Let $F: V \times W\rightarrow Z$, where $V,W,Z$ are finite-dimensional smooth (or analytic) manifolds and $F$ is smooth (or analytic). Assume that $\dim W=\dim Z$ and the usual inverse function theorem applies when we fix the first argument of $F$, so locally we have an inverse (w.r.t. the second argument of $F$) mapping $f: V \times Z \rightarrow W$ such that for any $v,w,z$ from suitably chosen small vicinities we have $F(v,f(v,z))\equiv z$ and $f$ is smooth (or analytic). Here comes the question:

Is there any sensible way to glue together these $f$'s so that we can speak of them globally, and under which conditions?

More precisely, is there a way to treat this situation "as if" $f$ were defined globally, without doing the "restrict ourselves to suitably chosen small vicinities" thing all the time, even if we allow the Jacobian of $F$ w.r.t. $w$ to vanish at some points or even on some submanifolds of $V\times W$ of nonzero codimension?

I do not quite expect that (under reasonably mild conditions) one can construct a global $f$ defined on the whole $Q=Z\times V/Sing$ where $Sing=\lbrace(v,z)\in V\times Z|f \quad \mbox{can't be reasonably defined}\rbrace$ but perhaps one can have a sheaf of such $f$'s on $Q$ or something of the sort? I just started with learning the sheaf theory, so I don't quite (yet) know how to make things work on my own.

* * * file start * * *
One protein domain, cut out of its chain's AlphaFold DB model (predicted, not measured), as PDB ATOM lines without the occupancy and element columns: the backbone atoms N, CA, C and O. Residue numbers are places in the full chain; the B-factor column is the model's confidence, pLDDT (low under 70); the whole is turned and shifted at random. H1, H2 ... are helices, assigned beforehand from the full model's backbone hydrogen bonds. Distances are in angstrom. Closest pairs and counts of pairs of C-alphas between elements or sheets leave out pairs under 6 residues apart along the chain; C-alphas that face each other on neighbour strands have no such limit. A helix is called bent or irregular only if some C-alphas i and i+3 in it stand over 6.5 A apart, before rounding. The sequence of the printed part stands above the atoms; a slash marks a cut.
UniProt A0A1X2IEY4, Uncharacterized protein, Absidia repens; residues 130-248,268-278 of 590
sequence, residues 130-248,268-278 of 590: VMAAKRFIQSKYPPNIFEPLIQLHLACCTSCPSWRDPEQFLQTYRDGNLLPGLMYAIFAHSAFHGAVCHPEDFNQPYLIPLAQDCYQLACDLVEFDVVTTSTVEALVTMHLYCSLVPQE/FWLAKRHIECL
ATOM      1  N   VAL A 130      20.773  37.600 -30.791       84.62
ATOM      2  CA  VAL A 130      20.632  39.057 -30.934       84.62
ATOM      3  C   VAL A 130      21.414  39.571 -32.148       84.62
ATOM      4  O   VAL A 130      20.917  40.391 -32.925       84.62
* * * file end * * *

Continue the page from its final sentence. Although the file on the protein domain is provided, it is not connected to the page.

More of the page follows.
While in my particular application I would like $V$ to be a manifold, if this makes things easier, I can quite well make do with $W$ and $Z$ being just open domains in $\mathbb{R}^n$ or $\mathbb{C}^n$ (or whole $\mathbb{R}^n$ or $\mathbb{C}^n$ for that matter); that's the main reason why I wrote the domain of $F$ as $V\times W$ rather than just some general manifold $M$.

In fact, I am quite convinced that things like that should have been treated in the literature but I wasn't able to google up anything reasonable so far (maybe I just don't know the right keywords), so pointing out any suitable references is most welcome.

genuinelyglobalize $f$, that's the whole point. $\endgroup$ – anonymous Nov 29 '10 at 5:41